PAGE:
According to the Inter-government Panel on Climate Change (IPCC) Working Group II report land use change and cover (LUCC) is both a cause and consequence of climate change and constitutes a major driver of changes in a natural ecosystem and biodiversity. The major ongoing changes in subtropical and tropical regions are clearance of forests and woodlands for conversion to agriculture, pasture and commercial cash crops (such as soy, palm oil and rubber). These changes have been causing green house gas (GHG) emissions and their increased concentrations in the atmosphere. The green vegetation is both a source and sink of GHGs. Deforestation for many people in tropical countries creates economic opportunities that is encouraged by growing demand for food products and also creates export potential.
Forests help mitigate climate change impact through removal of large quantities of carbon from the atmosphere, through absorption or reflection of solar radiation (albedo) the production of aerosols that form clouds and also some cooling effect through evapotranspiration.
The IPCC fifth assessment report (AR5) claims with high confidence that the global forests currently are net sink. The intake of carbon by well-stocked and regenerating forests was counterbalanced by release of GHG due to land use change, deforestation and forest degradation between 2000 and 2007 resulting in a net balance of 1.1± 0.8GtCyr-1. However, there are also recent scientific findings that point out that the forest carbon sink is gradually becoming weaker as a number of complex drivers are causing deforestation and forest degradation.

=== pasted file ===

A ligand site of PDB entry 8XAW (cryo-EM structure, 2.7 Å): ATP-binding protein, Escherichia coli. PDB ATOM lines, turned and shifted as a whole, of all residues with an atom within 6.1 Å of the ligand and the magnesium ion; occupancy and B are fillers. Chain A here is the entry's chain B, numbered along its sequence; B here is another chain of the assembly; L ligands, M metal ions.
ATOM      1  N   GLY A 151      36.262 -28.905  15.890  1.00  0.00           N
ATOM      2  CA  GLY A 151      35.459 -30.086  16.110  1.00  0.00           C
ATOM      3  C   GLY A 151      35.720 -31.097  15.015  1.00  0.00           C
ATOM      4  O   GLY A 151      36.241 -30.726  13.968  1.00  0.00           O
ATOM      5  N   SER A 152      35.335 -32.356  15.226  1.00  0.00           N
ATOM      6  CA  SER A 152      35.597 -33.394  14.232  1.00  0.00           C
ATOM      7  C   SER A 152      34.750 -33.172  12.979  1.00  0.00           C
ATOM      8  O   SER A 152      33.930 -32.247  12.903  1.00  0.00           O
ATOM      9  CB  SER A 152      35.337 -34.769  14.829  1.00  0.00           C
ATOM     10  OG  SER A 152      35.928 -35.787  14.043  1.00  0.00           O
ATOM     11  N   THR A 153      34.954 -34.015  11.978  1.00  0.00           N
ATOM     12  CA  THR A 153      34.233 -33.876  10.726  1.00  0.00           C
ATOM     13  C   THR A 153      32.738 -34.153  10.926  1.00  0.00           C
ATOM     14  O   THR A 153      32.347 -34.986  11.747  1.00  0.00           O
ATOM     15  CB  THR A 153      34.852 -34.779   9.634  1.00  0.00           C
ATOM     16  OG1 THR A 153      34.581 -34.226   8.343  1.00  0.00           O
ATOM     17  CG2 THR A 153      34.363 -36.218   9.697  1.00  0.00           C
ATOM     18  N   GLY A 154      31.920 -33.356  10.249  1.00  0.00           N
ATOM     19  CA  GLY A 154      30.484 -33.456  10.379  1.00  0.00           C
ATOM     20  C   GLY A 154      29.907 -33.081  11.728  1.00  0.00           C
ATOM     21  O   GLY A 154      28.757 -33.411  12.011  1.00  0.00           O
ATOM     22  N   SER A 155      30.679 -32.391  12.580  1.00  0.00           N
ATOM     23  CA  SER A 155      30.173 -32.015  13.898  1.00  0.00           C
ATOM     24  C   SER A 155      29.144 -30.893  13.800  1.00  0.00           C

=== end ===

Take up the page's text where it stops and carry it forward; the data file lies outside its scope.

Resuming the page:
Interestingly, the impact of climate change on temperate forests is that there is an increase in growth rates of trees and corresponding carbon stocks. This is attributed to increased length of growing season, atmospheric CO2 concentration, nitrogen deposition, and forest management involving regeneration of area heavily harvested in the past. On the contrary the impact of climate change on tropical forests is still not very clear with degree of certainty and there are conflicting views. There is no clarity regarding the rates of photosynthesis due to increased CO2 concentrations, erratic patterns of precipitation, frequency of drought, forest fires and pests and pathogen epidemics. Climate models have not been able to provide reasonable conclusions. However, there is agreement that many tree species in moist tropical forests are sensitive to drought and may face migration and mortality. There is also agreement that forest fire frequency and severity is also increasing.
Dry tropical forests have characteristics that develop under seasonal rainfall regime. Monsoon rains occur only in a certain part of the year for 2-3 months and these forests face long periods of heat and drought. There is likelihood that significant parts of these forests are going to be under severe climate change stress due to over exposure to high temperatures and lower rainfall. The productivity of these forests is likely to decrease due to climate change and associated increased risk of fires, pest and pathogen attacks and other drivers.